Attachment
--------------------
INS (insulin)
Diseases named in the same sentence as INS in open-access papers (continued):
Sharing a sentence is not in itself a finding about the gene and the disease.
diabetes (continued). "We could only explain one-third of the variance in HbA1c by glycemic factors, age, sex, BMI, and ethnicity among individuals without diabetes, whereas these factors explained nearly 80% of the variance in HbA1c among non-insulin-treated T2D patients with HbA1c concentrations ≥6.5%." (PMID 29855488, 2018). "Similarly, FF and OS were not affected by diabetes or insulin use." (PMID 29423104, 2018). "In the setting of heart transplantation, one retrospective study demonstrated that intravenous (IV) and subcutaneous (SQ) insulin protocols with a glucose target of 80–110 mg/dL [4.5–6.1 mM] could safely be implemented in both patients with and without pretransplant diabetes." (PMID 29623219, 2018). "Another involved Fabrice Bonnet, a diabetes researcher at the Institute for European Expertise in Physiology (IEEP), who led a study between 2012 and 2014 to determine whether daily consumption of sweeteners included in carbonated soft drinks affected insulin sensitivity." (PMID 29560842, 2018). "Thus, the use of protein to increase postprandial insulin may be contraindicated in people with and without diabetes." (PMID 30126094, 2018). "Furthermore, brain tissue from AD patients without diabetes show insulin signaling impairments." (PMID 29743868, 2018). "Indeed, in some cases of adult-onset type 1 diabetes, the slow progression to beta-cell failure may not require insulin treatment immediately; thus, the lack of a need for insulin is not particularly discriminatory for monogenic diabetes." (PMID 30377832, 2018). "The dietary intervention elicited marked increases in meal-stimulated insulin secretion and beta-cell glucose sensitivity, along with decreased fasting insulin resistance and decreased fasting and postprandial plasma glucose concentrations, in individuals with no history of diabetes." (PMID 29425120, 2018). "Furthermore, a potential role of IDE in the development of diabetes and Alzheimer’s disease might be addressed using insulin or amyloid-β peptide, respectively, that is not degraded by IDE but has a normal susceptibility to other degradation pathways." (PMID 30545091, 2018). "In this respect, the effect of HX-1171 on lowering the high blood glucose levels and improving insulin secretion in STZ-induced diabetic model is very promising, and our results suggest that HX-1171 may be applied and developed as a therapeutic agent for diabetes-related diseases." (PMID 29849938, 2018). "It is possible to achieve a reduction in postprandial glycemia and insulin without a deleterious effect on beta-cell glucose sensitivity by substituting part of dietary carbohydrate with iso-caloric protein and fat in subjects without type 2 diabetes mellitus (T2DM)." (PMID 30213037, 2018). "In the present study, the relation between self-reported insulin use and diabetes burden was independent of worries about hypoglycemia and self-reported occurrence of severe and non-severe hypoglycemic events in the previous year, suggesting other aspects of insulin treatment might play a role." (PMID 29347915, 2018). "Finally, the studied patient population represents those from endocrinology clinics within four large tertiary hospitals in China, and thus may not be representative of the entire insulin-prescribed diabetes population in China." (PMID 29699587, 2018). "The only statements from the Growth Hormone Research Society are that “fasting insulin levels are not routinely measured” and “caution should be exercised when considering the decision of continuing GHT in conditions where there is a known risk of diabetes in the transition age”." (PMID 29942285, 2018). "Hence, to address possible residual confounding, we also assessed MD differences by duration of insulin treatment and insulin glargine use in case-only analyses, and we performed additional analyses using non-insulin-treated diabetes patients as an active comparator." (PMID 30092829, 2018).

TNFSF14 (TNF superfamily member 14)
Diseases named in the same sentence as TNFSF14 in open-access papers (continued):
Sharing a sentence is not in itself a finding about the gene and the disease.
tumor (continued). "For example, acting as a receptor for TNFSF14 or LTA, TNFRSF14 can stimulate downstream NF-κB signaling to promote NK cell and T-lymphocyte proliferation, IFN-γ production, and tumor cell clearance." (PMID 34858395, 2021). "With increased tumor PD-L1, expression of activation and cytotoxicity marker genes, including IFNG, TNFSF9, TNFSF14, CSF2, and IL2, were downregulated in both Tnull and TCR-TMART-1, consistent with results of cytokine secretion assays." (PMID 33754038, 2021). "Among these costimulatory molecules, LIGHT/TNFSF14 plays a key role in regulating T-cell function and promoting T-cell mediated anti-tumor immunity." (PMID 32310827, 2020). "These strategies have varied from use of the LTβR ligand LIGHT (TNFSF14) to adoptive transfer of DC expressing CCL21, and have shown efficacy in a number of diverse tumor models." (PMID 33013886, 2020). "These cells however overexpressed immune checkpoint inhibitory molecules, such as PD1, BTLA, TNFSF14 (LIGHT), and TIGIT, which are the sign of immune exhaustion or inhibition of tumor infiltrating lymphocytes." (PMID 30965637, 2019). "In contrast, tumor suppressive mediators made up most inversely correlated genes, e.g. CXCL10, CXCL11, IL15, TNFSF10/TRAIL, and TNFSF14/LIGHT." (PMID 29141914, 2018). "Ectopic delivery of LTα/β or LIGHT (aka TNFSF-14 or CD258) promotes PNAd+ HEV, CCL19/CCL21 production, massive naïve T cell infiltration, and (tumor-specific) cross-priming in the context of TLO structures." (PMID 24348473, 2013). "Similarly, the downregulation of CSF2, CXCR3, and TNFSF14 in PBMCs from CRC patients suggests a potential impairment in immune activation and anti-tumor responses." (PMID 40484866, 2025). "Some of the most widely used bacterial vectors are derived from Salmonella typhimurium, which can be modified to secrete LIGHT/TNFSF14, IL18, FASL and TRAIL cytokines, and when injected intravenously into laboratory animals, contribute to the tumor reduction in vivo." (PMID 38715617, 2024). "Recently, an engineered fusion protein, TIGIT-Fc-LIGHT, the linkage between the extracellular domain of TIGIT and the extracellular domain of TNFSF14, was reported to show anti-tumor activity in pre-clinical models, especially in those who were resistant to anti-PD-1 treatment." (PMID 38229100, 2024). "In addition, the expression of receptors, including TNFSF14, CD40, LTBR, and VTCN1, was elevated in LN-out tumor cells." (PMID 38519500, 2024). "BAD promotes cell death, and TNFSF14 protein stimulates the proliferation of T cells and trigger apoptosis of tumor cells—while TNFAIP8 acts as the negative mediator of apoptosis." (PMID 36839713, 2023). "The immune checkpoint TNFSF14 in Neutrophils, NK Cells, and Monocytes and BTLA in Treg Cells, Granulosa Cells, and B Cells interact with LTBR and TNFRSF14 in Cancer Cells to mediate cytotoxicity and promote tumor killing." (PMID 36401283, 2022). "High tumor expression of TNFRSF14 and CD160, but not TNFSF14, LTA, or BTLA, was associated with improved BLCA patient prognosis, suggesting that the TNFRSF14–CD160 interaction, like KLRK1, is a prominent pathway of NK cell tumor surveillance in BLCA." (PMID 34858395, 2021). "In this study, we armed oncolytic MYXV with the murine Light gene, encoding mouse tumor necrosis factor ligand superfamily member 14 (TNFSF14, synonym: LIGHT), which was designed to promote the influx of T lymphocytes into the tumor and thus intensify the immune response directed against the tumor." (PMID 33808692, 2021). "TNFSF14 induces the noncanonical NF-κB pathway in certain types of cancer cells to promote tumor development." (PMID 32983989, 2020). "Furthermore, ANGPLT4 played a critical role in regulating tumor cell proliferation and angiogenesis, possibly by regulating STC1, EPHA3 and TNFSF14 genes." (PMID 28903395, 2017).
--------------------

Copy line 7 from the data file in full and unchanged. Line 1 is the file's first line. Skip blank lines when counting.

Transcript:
Sharing a sentence is not in itself a finding about the gene and the disease.